Ed Gillespie went from potential vindicator of Trumpism to “cuckservative” in the space of a couple of hours.
The Virginia Republican, campaigning for governor in a treacherous political environment defined by an unpopular president of his own party, ran the only race he reasonably could. He distanced himself from Donald Trump personally, hoping to lessen his losses in heavily Democratic Northern Virginia, while hitting some Trumpian notes on crime and immigration to appeal to the president’s base.
Gillespie looked to be gaining fast on Democrat Ralph Northam. Former Trump adviser Steve Bannon, the self-declared keeper of the Trumpist flame, believed Gillespie had cracked the code by fashioning a “Trumpism without Trump.”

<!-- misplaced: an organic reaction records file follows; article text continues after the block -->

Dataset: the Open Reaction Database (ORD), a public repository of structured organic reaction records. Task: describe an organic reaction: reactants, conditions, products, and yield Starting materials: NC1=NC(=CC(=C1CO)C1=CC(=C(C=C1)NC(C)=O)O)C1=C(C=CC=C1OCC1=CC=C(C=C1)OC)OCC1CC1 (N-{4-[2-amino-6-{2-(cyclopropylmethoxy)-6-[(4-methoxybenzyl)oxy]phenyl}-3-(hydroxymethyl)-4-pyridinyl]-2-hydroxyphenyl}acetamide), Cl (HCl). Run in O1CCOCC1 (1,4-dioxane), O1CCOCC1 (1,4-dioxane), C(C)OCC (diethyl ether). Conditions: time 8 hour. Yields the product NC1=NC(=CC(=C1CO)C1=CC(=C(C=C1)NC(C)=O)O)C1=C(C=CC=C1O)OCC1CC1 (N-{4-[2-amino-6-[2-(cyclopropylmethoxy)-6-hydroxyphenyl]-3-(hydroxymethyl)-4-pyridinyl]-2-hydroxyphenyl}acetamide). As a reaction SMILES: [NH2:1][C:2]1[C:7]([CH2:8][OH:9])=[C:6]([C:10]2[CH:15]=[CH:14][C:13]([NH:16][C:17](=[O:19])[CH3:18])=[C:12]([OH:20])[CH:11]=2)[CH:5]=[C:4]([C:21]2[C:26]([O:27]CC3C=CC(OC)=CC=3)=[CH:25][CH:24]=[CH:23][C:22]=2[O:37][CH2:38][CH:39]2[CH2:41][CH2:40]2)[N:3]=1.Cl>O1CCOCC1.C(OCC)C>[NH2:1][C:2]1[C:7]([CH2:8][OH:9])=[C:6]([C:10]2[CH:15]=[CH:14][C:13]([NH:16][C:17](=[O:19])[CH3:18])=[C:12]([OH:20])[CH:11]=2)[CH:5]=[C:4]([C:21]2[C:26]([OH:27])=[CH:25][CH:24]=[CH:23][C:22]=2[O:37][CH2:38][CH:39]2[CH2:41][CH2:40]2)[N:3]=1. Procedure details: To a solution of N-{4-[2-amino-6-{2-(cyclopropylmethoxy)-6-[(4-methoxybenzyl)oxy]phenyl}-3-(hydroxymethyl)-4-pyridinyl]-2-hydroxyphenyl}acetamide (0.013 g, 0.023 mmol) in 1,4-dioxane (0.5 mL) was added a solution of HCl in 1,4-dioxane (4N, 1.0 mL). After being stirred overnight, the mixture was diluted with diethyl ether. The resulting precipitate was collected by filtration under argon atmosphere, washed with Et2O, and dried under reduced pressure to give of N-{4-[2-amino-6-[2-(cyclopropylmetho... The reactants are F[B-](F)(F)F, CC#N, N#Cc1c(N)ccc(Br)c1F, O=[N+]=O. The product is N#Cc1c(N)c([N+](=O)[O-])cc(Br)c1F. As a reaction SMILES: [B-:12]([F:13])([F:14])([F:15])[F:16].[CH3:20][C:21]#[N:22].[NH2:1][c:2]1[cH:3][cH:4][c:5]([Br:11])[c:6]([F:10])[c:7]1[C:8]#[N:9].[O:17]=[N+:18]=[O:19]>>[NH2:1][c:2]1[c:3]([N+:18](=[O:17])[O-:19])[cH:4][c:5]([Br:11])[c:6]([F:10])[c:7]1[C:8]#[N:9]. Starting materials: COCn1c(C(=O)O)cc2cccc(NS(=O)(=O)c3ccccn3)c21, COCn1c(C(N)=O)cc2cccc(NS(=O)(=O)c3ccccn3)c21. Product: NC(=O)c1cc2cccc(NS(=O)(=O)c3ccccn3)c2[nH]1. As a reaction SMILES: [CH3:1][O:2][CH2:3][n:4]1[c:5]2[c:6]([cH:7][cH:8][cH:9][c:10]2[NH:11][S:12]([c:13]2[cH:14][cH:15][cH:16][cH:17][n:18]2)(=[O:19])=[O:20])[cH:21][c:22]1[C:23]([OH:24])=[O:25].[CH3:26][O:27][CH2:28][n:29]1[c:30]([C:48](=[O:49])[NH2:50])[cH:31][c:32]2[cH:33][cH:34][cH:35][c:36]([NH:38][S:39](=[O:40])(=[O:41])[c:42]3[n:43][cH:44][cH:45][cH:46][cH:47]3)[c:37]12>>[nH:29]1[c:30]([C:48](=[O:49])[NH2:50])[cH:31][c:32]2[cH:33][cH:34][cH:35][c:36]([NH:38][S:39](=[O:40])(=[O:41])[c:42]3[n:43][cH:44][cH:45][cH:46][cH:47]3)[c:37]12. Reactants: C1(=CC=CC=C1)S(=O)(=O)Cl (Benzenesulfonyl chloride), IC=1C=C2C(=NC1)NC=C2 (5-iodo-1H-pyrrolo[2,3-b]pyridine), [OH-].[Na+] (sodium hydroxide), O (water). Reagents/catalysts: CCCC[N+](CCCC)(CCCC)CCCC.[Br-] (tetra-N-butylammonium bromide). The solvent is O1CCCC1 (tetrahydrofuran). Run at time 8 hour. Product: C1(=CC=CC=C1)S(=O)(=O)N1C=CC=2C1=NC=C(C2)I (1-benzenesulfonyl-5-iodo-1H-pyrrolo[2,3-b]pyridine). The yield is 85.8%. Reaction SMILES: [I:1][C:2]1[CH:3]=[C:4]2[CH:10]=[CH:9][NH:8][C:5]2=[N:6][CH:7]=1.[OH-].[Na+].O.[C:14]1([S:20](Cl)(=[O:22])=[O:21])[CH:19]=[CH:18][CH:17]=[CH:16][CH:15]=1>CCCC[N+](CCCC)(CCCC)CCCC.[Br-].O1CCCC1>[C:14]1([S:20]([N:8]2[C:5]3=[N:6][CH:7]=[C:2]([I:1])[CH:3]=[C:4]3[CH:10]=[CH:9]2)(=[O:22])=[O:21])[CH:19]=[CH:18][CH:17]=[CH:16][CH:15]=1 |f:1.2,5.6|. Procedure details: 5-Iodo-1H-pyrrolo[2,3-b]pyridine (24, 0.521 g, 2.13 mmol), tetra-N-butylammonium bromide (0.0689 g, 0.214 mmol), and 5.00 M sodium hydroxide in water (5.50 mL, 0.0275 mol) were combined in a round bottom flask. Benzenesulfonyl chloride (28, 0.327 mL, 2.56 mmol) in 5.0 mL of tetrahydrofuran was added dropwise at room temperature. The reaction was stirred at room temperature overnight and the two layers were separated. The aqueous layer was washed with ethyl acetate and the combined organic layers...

At least that was the party line until Gillespie lost on Nov. 7. Then he became an establishment tool who had betrayed Trumpism and the president.
The hypocrisy of the Bannon faction aside, the Virginia race revealed a problem with the Trumpism-without-Trump construct — namely, that it’s not really possible.
First, it’s not going to be convincing to Trump-haters. Ed Gillespie is not the slightest bit Trumpy. He is earnest, wonky and friendly. When he distanced himself from Trump, it was credible because he hadn’t been close to Trump to begin with. He had never met him, and all of Trump’s support on Twitter was unsolicited.
To read the entire Rich Lowry column, see the Nov. 23 edition of The Central Virginian.